The big switch: XP to Windows 7

March 31, 2014  |  
Dan McCormick, network administrator, is part of the team leading the XP-to-Windows 7 switch.

Dan McCormick, network administrator, is part of the team leading the XP-to-Windows 7 switch.

A team of YSU IT techs is on a find and replace mission across campus, hunting down more than a thousand computers using the Microsoft XP operating system and upgrading them to Windows 7.

Microsoft is discontinuing support for the Windows XP operating system, including security updates. That means hundreds of YSU computers will be left vulnerable to spyware, malware, viruses and unauthorized data access.

It’s is up to Lloyd Painter, associate director, Media and Academic Computing, and his crew to get the campus changed over.

“We’re working on a departmental basis,” said Painter. “We started in March and hope to be finished in four to five months.”

Painter said 1,025 computers across campus, as well as the Metro Campus in Boardman, will have to be updated. The switch takes between one and four hours per machine when the PC is new enough to be upgraded. Computers that are too old for upgrades will be replaced, at an estimated cost of $210,000.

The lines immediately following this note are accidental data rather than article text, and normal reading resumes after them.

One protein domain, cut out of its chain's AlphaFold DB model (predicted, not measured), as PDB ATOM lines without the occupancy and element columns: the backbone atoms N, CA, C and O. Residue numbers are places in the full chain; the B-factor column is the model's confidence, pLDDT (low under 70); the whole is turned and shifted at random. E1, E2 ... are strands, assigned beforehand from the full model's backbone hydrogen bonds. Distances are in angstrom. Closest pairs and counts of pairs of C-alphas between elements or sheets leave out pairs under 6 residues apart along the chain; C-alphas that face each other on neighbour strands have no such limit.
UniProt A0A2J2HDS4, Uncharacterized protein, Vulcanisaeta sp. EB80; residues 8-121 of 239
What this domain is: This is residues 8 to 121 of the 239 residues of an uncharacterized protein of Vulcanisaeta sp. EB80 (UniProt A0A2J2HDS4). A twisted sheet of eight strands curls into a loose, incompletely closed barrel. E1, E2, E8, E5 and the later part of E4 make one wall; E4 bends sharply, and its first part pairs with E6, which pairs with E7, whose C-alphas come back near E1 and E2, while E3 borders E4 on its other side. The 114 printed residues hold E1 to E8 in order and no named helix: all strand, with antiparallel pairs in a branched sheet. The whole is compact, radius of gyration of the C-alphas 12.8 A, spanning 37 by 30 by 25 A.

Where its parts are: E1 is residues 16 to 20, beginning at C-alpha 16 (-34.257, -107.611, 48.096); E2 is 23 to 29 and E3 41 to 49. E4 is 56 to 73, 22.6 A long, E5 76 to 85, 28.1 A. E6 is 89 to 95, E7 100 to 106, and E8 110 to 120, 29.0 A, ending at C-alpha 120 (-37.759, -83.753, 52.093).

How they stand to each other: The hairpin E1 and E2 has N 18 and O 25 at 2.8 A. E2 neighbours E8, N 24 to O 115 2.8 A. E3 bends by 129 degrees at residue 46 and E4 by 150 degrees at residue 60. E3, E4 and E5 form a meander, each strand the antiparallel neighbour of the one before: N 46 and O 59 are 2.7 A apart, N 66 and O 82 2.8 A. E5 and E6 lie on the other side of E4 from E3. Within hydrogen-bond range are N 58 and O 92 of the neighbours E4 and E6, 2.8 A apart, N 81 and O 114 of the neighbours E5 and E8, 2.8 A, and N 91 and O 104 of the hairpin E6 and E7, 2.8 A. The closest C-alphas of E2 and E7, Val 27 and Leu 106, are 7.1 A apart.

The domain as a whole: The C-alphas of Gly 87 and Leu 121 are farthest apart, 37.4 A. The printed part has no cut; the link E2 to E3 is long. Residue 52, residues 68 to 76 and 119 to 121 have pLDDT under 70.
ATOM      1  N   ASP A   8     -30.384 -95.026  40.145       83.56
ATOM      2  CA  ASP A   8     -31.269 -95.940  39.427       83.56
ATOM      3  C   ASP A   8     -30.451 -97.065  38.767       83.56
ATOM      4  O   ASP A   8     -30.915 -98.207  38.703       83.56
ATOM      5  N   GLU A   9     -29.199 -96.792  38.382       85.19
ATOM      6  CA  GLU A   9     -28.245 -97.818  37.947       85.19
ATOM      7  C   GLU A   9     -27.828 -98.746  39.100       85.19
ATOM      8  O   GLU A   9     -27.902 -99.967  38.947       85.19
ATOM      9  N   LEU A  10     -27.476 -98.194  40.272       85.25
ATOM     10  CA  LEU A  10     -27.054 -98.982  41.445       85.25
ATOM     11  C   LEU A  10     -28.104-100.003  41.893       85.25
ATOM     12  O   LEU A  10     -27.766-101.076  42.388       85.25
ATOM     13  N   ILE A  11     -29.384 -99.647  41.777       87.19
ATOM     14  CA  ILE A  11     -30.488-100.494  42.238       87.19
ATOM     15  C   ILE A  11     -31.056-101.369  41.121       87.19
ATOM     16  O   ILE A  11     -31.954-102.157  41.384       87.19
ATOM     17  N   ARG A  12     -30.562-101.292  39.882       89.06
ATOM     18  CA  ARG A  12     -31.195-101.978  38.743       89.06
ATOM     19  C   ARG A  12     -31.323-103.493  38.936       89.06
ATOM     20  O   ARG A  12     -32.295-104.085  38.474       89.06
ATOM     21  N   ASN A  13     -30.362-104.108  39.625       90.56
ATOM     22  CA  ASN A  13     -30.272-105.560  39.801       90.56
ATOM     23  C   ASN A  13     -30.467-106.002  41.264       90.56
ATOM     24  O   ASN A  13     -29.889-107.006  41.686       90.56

“Windows 7 is very similar to XP, but runs more efficiently,” he said. “It’s very similar in feel and function. We’re also transferring all files and specific setups, such as favorites and settings during the migration. People running XP will find a similar, newer and better machine that runs faster.”

Microsoft released the XP operating system in the fall 2001, and with the upcoming cut-off in support, students and faculty using XP on their personal computers are recommended to upgrade also. “I expect there will come a time when no machines using XP will be allowed to connect to the YSU network, but I have no idea when that will happen,” Painter said. “Not having a supported operating system leaves the computer open to vulnerabilities.”

Story by Harry Evans

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